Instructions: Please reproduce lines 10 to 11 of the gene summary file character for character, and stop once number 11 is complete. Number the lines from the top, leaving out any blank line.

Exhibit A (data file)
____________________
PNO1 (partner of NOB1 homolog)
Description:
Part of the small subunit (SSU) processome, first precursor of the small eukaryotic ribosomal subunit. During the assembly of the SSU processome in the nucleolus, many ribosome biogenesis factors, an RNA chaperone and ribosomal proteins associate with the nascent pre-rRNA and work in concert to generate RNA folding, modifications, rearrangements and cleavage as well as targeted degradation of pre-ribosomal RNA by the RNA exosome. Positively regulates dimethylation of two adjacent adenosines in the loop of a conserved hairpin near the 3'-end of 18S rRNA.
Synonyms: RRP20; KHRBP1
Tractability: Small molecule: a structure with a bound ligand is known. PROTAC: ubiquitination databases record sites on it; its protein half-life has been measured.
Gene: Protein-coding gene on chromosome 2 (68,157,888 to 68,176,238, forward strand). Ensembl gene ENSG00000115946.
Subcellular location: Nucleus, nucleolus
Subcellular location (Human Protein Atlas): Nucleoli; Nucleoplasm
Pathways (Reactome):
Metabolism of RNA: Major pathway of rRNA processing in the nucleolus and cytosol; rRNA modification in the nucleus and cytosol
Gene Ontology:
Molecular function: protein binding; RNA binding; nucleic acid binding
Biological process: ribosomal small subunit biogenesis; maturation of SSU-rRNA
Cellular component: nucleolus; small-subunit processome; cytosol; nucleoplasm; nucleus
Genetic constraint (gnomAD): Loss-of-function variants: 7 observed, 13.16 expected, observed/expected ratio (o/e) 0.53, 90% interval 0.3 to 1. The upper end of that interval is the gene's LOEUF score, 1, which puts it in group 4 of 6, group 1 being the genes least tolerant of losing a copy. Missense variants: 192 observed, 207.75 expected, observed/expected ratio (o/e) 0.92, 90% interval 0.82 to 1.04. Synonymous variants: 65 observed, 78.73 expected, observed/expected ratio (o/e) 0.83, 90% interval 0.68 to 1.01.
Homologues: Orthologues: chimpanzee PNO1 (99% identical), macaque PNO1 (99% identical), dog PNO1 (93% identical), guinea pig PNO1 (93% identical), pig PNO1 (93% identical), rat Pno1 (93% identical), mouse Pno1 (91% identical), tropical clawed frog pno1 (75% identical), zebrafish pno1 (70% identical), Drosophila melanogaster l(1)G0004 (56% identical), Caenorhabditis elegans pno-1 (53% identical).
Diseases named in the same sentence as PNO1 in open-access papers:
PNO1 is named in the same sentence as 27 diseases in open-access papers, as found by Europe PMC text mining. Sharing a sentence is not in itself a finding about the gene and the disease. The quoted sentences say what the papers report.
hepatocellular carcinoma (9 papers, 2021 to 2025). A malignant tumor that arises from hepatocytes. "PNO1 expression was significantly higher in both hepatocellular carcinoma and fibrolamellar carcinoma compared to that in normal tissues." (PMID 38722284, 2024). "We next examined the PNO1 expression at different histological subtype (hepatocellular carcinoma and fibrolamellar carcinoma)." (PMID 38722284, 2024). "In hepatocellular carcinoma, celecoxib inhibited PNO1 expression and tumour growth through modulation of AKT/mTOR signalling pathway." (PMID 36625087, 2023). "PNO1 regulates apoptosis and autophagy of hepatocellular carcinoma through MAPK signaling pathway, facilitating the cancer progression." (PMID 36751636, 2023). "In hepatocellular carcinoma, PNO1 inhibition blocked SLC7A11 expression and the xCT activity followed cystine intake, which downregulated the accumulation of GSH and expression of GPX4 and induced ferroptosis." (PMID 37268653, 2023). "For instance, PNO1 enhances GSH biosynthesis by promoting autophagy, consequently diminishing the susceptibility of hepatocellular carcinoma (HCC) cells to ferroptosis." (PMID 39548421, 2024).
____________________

Metabolism of RNA: Major pathway of rRNA processing in the nucleolus and cytosol; rRNA modification in the nucleus and cytosol
Gene Ontology: